Preserving the harvest

Photo: istockphoto.com/YinYang
Eat local through the winter by preserving fall’s bounty now.

Canning is making a comeback as more take the time to preserve local food and enjoy the bounty all year long.

The dish on canning

When Elena Embrioni was growing up on a farm in Argentina, each week of the summer was devoted to preserving a different fruit or vegetable. "We'd start with tomatoes. Cases and cases, bushels of fresh, plump tomatoes," recalls the Toronto-based chef. "The whole family got involved. Neighbours, too. It would be a big party."

Today, Embrioni continues her family's kitchen tradition at Dish Cooking Studio where she's the café manager. She still cans whole tomatoes — using them in salsas, pasta, sauces and soups — though she also preserves hot peppers, peaches and apricots. She even does up grapes covered with grappa to serve with manchego cheese and preserved quince in the winter. "It's such a pleasure because you know what's going into it," she says. "You get fresh, and organic if you like. You make the choices instead of purchasing some nasty tropical fruit from you-don't-know-where."

More than nostalgia

Canning is cool thanks to a growing interest, especially amongst localvores — people trying to eat local within a 100-mile radius. Having some kind of preserves in the larder is probably the only way to remain a localvore during winter in northern climates.

The majority of canners and preservers rave that once you've invested in the necessary tools (mason jars, proper lids, a big cooking pot or pressure canner with a bottom metal rack) and done it a few times, it's inexpensive and straightforward.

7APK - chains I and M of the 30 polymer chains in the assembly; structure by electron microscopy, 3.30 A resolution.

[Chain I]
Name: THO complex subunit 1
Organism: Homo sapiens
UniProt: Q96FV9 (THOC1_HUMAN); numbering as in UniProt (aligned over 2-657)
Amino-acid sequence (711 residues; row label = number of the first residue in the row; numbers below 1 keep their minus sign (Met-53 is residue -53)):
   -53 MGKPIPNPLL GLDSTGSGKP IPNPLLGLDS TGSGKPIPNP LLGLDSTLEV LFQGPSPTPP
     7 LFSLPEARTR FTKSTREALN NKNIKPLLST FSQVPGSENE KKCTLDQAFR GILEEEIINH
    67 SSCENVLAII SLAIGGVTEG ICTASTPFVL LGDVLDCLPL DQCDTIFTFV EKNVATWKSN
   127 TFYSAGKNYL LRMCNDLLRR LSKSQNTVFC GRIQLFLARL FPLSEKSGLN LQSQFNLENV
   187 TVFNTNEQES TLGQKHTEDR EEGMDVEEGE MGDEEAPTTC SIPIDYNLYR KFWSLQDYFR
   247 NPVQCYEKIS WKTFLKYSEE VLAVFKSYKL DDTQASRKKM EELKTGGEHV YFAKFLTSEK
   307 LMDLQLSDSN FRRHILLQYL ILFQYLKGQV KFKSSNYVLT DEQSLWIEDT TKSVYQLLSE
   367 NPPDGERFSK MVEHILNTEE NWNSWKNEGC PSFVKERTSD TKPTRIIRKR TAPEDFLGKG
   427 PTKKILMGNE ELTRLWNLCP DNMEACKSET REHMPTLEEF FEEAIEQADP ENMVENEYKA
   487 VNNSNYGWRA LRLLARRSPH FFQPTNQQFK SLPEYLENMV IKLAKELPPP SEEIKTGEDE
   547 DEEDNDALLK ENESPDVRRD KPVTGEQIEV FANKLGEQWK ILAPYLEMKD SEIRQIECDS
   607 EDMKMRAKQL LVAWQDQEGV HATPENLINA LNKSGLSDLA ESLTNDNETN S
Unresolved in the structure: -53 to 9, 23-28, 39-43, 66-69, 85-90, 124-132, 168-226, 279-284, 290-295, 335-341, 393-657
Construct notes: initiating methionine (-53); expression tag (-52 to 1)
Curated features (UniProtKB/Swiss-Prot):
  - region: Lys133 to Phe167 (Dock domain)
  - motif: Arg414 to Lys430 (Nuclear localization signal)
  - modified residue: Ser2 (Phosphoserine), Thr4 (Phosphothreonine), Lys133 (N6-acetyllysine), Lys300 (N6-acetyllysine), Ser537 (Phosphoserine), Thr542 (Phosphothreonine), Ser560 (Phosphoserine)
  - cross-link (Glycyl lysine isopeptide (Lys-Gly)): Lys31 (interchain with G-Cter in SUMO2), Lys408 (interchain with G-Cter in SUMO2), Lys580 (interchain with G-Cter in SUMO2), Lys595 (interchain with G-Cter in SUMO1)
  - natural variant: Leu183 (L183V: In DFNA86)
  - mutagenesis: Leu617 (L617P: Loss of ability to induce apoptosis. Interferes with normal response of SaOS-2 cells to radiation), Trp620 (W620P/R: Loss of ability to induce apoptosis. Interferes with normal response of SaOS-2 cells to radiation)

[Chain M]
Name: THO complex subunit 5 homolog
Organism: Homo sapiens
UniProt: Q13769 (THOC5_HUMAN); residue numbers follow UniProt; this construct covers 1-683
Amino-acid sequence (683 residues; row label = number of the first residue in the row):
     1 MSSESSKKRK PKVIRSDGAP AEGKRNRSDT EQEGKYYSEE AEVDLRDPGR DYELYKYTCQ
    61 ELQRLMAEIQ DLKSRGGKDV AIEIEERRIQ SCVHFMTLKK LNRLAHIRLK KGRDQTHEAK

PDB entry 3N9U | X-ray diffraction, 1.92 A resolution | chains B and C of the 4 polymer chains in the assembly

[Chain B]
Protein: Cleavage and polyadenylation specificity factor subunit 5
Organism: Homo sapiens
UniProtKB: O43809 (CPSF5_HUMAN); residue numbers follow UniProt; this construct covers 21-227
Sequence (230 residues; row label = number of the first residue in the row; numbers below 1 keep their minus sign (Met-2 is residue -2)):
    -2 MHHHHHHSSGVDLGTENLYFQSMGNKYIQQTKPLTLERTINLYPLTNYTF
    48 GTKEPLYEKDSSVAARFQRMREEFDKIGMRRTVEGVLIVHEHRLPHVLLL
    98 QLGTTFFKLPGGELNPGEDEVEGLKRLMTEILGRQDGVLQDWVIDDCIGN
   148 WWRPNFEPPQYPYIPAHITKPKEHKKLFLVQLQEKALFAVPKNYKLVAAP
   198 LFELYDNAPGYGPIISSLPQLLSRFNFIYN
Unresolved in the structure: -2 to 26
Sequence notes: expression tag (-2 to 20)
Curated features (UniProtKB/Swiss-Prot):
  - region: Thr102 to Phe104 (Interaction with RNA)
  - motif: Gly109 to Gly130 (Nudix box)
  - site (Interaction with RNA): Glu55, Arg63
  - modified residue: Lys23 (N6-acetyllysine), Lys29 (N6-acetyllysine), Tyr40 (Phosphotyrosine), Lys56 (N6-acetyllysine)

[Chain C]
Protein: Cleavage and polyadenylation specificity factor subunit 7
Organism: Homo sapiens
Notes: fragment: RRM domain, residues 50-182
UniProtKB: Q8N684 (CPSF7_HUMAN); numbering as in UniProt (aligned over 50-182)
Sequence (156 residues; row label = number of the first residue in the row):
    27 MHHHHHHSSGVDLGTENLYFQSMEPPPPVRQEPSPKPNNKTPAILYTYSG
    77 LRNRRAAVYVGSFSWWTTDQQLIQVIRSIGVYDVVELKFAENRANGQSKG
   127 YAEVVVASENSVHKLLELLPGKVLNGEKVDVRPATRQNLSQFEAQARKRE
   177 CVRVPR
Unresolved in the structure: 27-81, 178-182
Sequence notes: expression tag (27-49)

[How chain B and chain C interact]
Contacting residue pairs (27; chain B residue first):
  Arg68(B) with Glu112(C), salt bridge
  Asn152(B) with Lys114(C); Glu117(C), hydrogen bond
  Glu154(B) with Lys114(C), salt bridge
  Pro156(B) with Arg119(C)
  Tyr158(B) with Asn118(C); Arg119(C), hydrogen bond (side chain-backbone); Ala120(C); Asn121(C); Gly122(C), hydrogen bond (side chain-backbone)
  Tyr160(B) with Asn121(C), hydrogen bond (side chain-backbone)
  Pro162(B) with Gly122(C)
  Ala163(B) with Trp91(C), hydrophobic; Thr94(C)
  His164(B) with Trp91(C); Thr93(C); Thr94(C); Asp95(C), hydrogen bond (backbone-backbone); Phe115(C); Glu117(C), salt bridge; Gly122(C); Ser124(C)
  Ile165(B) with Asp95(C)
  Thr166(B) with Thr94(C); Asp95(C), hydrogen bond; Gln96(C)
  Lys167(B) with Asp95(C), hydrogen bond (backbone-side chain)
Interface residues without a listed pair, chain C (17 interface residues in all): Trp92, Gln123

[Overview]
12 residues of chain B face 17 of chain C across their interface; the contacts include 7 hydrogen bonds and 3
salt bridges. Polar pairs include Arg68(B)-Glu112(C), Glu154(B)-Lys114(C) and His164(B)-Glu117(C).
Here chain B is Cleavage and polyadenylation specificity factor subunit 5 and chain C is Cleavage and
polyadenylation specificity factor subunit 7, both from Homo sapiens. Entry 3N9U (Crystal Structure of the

A celebration of food

There are various methods to preserve food — dehydrating, drying, smoking and freezing, among them — but the traditional way is canning using high heat. Lower-acid foods such as most vegetables should be prepared in a pressure canner, a special pot that can reach the greater temperatures necessary for safe preservation; tomatoes, fruit and pickles are high in acid content so require a lower heat threshold and can be done in a hot-water bath in a big pot.

Both processes involve first sterilizing the jars and lids in boiling water, then submerging the filled, tightly closed jars in boiling water again until the pressure difference between inside and out creates a vacuum seal. It's important to follow recipes and instructions carefully because improperly preserved food can become tainted. So if the lid on your jar of tomatoes has lost the depression on the top, pitch it.

Canning makes perfect

Either way, it takes time, but that's part of the pleasure. "The first time you do it, it may not be great," says Embrioni. "You have to crawl before you walk. But then you can get creative, mix a little of this and that. It can be a real celebration of food."

The National Center for Home Food Preservation has a complete manual with sheets on how to put up specific fruits and vegetables. Home Canning by Jarden Home Brands has a helpfully illustrated, step-by-step instructions on both high- and low-acid canning and fail proof recipes.

Andrea Curtis is a Canadian freelance writer.